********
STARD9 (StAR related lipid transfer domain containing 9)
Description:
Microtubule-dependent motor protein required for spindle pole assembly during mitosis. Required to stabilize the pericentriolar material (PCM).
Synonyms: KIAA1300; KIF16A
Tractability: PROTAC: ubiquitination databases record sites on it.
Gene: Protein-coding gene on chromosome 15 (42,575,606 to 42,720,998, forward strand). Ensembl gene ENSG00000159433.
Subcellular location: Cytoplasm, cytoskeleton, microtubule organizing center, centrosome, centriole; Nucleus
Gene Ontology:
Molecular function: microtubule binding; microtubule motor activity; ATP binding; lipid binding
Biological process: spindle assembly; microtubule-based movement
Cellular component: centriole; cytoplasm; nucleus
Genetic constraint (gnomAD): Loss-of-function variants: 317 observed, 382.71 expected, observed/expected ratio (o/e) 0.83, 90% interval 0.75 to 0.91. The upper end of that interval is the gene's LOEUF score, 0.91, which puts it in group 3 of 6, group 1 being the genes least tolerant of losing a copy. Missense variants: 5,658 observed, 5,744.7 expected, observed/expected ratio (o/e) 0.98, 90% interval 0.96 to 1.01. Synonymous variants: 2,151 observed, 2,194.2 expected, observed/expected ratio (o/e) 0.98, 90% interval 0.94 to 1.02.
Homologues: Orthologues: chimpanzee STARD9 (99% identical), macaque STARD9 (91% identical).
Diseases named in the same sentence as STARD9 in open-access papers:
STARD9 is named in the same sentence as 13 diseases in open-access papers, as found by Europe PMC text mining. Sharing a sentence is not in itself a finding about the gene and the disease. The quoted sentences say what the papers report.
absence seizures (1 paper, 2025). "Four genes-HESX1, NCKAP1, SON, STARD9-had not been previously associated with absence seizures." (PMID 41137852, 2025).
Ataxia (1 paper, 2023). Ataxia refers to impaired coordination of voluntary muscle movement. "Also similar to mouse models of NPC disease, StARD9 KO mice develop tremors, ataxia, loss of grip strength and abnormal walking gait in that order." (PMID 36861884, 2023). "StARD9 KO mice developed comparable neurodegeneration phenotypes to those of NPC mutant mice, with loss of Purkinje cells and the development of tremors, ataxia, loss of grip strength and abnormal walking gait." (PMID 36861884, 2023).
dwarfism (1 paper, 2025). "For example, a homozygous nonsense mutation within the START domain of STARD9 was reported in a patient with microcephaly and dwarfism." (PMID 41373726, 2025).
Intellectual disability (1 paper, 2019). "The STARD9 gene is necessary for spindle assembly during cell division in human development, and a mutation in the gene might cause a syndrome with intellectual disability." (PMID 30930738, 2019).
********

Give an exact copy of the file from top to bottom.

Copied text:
STARD9 (StAR related lipid transfer domain containing 9)
Description:
Microtubule-dependent motor protein required for spindle pole assembly during mitosis. Required to stabilize the pericentriolar material (PCM).
Synonyms: KIAA1300; KIF16A
Tractability: PROTAC: ubiquitination databases record sites on it.
Gene: Protein-coding gene on chromosome 15 (42,575,606 to 42,720,998, forward strand). Ensembl gene ENSG00000159433.
Subcellular location: Cytoplasm, cytoskeleton, microtubule organizing center, centrosome, centriole; Nucleus
Gene Ontology:
Molecular function: microtubule binding; microtubule motor activity; ATP binding; lipid binding
Biological process: spindle assembly; microtubule-based movement
Cellular component: centriole; cytoplasm; nucleus
Genetic constraint (gnomAD): Loss-of-function variants: 317 observed, 382.71 expected, observed/expected ratio (o/e) 0.83, 90% interval 0.75 to 0.91. The upper end of that interval is the gene's LOEUF score, 0.91, which puts it in group 3 of 6, group 1 being the genes least tolerant of losing a copy. Missense variants: 5,658 observed, 5,744.7 expected, observed/expected ratio (o/e) 0.98, 90% interval 0.96 to 1.01. Synonymous variants: 2,151 observed, 2,194.2 expected, observed/expected ratio (o/e) 0.98, 90% interval 0.94 to 1.02.
Homologues: Orthologues: chimpanzee STARD9 (99% identical), macaque STARD9 (91% identical).
Diseases named in the same sentence as STARD9 in open-access papers:
STARD9 is named in the same sentence as 13 diseases in open-access papers, as found by Europe PMC text mining. Sharing a sentence is not in itself a finding about the gene and the disease. The quoted sentences say what the papers report.
absence seizures (1 paper, 2025). "Four genes-HESX1, NCKAP1, SON, STARD9-had not been previously associated with absence seizures." (PMID 41137852, 2025).
Ataxia (1 paper, 2023). Ataxia refers to impaired coordination of voluntary muscle movement. "Also similar to mouse models of NPC disease, StARD9 KO mice develop tremors, ataxia, loss of grip strength and abnormal walking gait in that order." (PMID 36861884, 2023). "StARD9 KO mice developed comparable neurodegeneration phenotypes to those of NPC mutant mice, with loss of Purkinje cells and the development of tremors, ataxia, loss of grip strength and abnormal walking gait." (PMID 36861884, 2023).
dwarfism (1 paper, 2025). "For example, a homozygous nonsense mutation within the START domain of STARD9 was reported in a patient with microcephaly and dwarfism." (PMID 41373726, 2025).
Intellectual disability (1 paper, 2019). "The STARD9 gene is necessary for spindle assembly during cell division in human development, and a mutation in the gene might cause a syndrome with intellectual disability." (PMID 30930738, 2019).